Thursday, January 01, 2015

Anybody can take North Korea offline

A couple days after the FBI blamed the Sony hack on North Korea, that country went offline. Many suspected the U.S. government, but the reality is that anybody can do it -- even you. I mention this because of a story that claims "There is no way that Anonymous pulled off this scale of an attack on North Korea". That's laughably wrong, overestimating the scale of North Korea's Internet connection, and underestimating the scale of Anonymous's capabilities.

North Korea has a roughly ~10-gbps link to the Internet for it's IP addresses. That's only about ten times what Google fiber provides. In other words, 10 American households can have as much bandwidth as the entire country. Anonymous's capabilities exceed this, scaling past 1-terabit/second, or a hundred times more than needed to take down North Korea.

Attacks are made easier due to amplifiers on the Internet, which can increase the level of traffic by about 100 times. Thus, in order to overload a 10-gbps link of your target, you only need a 100-mbps link yourself. This is well within the capabilities of a single person.

Such attacks are difficult to do from your home, because your network connection is asymmetric. A 100-mbps from Comcast refers to the download speed -- it's only about 20-mbps in the other direction. You'll probably need to use web host services that sell high upload speed. You can cheaply get a 100-mbps or even 1-gbps upload connection for about $30 per month in bitcoin. You'll need to find one that doesn't do egress filtering, because you'll be spoofing North Korea's addresses, but that's rarely a problem.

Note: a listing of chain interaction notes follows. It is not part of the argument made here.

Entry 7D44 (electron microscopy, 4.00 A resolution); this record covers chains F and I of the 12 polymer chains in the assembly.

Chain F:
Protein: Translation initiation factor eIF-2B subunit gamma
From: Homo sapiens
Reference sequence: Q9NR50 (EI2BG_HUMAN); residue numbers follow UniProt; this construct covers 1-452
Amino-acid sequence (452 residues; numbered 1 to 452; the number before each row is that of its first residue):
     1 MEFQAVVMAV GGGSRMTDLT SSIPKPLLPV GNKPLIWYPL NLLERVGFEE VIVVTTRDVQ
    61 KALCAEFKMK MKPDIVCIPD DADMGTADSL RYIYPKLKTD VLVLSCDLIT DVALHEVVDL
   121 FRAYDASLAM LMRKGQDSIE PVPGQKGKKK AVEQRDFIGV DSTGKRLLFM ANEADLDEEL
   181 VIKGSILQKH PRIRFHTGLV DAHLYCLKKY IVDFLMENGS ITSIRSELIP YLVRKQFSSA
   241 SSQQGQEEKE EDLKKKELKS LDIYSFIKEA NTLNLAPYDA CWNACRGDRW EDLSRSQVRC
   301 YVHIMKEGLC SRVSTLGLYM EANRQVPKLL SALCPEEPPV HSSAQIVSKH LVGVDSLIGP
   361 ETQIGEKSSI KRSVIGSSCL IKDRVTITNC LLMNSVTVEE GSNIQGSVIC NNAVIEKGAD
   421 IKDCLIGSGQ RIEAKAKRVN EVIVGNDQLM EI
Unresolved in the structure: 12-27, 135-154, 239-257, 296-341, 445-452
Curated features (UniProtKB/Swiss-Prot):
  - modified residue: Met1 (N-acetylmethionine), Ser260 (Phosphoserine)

You need some familiarity with command-line tools. In this age of iPads, the command-line seems like Dark Magic to some people, but it's something all computer geeks use regularly. Thus, to do these attacks, you'll need some basic geek skills, but they are something that can be acquired in a week.

How I would do it is roughly shown by the following command-line command. This uses some software I wrote for port-scanning, but as a side effect, it can also be used for these sorts of "amplified DDoS" attacks.
What we see in this command-line is the following:

  • use spoofing as part of the attack
  • targeting the North Korean IP addresses around
  • bouncing the packets off a list of amplifiers
  • building a custom NTP monlist packet that causes amplification
  • sending to port 123 (NTP)
  • sending at a rate of one million packets/second
  • repeating the attack infinitely (never stopping)

For this attack to work, you'll need a list of amplifiers. You can find these lists in hacker forums, or you can just find the amplifiers yourself using masscan (after all, that's what port scanners are supposed to do).

I use masscan in my example because it's my tool, so it's how I'd do it, but no special tool is needed. You can write you own code to do it pretty easily, and there are tons of other tools that can be configured to do this. I stress this because people have this belief in the power of cyberweapons, that powerful effects like disabling a country can't happen without powerful weapons. This belief is nonsense.

It's unknown if Anonymous hackers actually DDoSed North Korea, like the "Lizard Squad" that claims responsibility, but it's easily within their capabilities. What's actually astonishing is that since millions of people can so easily DDoS North Korea why it doesn't happen more often.

Note: This only takes down one aspect of the North Korean Internet. Satellite links, other telephony links, cell phones, and the ".kp" domain names would still be unaffected. It would take some skill to attack all those possibilities, but it appears that the hackers only did the simple DDoS.


Roland Dobbins said...
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Roland Dobbins said...

Here's a .pdf presentation on reflection/amplification DDoS attacks:

When the Sky is Falling: Network-Scale Mitigation of Reflection/Amplification DDoS Attacks

Eduardo A. Bustamante López said...

Did you mean "Lizard Squad"?

toni77fi said...

I was wondering, how did you arrive to the conclusion of DPRK's total maximum network bandwidth?